One of the most dangerous things about shopping online is the fact that you have to enter your credit card information. This is when malicious software like Keylogger can steal your private data without you even knowing it.
Even if your computer is safe, entering all that info can be tedious. Luckily, there's now a way to eliminate the hassle of payment entry and ensure the safety of your computer, too.
The catch is, it costs $99.95.
Seven online merchants operating more than 40 Web sites have agreed to pay a $765,000 settlement following an investigation by the New York State Attorney General's office, the AG's office said.
"These companies engaged in the worst kinds of consumer fraud, from classic bait-and-switch schemes to blatant lies and bullying sales tactics," New York Attorney General Andrew Cuomo said in a news release that went out Thursday. "Let this be a message to online merchants everywhere: such abuse of consumers and violation of the law will not be tolerated."
All of the companies were based in Brooklyn, and while their names invoke digital photography, many also sell gear ranging from projectors to HDTVs and computers.
Five of the companies--Best Price Camera, Foto Connection, 1 Way Photo, 86th Street Photo, and Broadway Photo--agreed to change their business practices, according to the release, while the other two--Camera Wiz and Sonic Photo--will close. A full list (PDF) of the companies and Web sites involved in the settlement is available at HDGuru.com.… Read more
I had a fairly good shop program in high school (what's up, Tumwater T-Birds!). Instead of making rickety chairs for our mothers to injure themselves on, or fire-prone wooden ashtrays, our class concentrated on technology. That's where I got to play with my first industrial laser, built my first robotic arm, and designed my first circuit board. It was pretty great.
But not as great as the work of this kid, who, as a side project, built a six-round, bolt-action, high-powered coil gun. For those who don't play video games, a coil gun is an electronic weapon … Read more
Shopping for a budget printer doesn't have to be an exercise in anger-management and self-abasement. Contrary to the stigma, many printers can produce great quality photos and documents without breaking the bank or eating up expensive consumables. Now release your fingers from your hair, put down that club, and check out these tips for getting the best deal for your money.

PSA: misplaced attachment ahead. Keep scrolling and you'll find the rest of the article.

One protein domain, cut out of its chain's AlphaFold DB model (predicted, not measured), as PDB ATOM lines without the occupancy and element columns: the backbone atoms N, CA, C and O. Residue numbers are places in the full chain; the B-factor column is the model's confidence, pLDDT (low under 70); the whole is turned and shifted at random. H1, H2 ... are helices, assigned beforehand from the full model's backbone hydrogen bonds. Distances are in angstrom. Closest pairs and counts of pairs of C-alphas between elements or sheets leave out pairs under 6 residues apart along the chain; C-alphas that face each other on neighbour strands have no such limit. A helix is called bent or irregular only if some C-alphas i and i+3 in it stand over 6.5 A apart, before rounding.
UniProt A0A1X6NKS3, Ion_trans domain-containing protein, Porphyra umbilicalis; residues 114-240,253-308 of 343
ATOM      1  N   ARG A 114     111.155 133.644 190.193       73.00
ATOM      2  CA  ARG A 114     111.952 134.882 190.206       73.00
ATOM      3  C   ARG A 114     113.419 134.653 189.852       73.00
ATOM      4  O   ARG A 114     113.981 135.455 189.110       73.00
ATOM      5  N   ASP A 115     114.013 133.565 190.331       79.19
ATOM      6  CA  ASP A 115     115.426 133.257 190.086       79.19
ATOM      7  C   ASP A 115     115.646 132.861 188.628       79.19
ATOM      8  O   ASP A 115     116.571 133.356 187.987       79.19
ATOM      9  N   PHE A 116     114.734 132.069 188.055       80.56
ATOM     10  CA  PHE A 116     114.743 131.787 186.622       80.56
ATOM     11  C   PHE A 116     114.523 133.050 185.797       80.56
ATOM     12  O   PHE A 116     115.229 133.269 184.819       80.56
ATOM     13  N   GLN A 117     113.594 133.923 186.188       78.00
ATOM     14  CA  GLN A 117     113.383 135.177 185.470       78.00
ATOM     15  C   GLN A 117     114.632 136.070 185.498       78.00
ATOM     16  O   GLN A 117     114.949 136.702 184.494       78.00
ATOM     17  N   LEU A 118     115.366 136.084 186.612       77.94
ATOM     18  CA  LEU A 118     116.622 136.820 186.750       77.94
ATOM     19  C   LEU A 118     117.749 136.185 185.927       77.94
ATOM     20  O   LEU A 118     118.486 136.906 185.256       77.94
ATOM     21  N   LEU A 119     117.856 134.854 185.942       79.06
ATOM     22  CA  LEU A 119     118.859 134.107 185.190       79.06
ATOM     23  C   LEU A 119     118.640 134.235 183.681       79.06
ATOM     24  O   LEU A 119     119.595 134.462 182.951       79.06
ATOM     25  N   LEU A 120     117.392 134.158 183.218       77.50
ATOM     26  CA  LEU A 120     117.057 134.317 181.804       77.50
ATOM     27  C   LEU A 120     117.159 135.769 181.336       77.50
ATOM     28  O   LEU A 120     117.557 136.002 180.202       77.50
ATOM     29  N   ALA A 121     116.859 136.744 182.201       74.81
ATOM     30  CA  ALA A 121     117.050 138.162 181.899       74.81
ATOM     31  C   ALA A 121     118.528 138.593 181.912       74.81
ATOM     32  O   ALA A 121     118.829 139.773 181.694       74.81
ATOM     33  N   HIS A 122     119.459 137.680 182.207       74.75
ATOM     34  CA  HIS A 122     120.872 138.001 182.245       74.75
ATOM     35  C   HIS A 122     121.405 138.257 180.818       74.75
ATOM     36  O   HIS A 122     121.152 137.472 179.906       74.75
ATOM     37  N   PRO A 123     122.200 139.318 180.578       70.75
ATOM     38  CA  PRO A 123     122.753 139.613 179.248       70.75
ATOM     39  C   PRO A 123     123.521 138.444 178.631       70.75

Before you even start shopping, decide whether you want a laser printer or an inkjet printer. Laser printers use bulky toner cartridges and are typically reserved for home offices that print monochrome text documents and presentations. Businesses also … Read more
Many of you already know how to get a great deal on software, but for those who could use a reminder, we've compiled a list of tips that take freeware, Webware, and boxed software into account.
Ditch the features
Ask yourself how many features of that $30, $60, or $200 program you're really going to use. If the answer is less than half, you can probably make do with freeware or with a less expensive shareware application. If you're already comfortable finding, downloading, and using freeware alternatives to pricey, branded software, then congratulations.
If you're not, there are a few ground rules to know. The programs may not always be as flashy or as feature-rich as the reigning app you're familiar with, and they may require you spend some time with the ReadMe file or Help Manual if they operate differently than you're used to. Yet on the whole, the freeware category is growing ever-more sophisticated in everything from interface design to customer support. If you hate the app, it costs you nothing but trial time, and you can always buy the full-priced software to replace it.
For a real-life example, take an image editor. Unless you're an advanced or frequent user, you may not actually need a program as fully caffeinated as Adobe Photoshop, especially if Paint.NET or GIMP's core features are what you'll actually use the majority of the time. With a little research, you can even find two or more freeware programs that cover the feature spectrum in a suite of pro-grade software. In fact, that's how we cobbled together our own Adobe Creative Suite.
How do you find freeware? We recommend CNET Download.com, of course, as your go-to source for discovering and downloading Mac and Windows freeware (also Mobile and Webware.) It's especially useful if you narrow your search results by free licenses (see the illustration at left).
You can also find Windows, Mac, and Linux alternatives from similar download catalogs. SourceForge.net is another good source for the more adventurous and savvy users who are unafraid of choosing from a list of active builds and downloading through mirrors. Forums run by the open-source community may also reveal worthy freeware for those with time to investigate. While search engines are another path to freeware titles, some sites--especially those advertising cracks and serial numbers--are notorious for delivering malware. We recommend for Windows users to at the very least install an application to rate your search engine results as safe or suspicious, such as McAfee Site Advisor for Internet Explorer or Firefox.
Start off with these top freeware security apps and all-around apps for Windows. Mac users will find freeware in this Mac Starter Kit, plus less expensive alternatives to popular programs that are worth the asking price.… Read more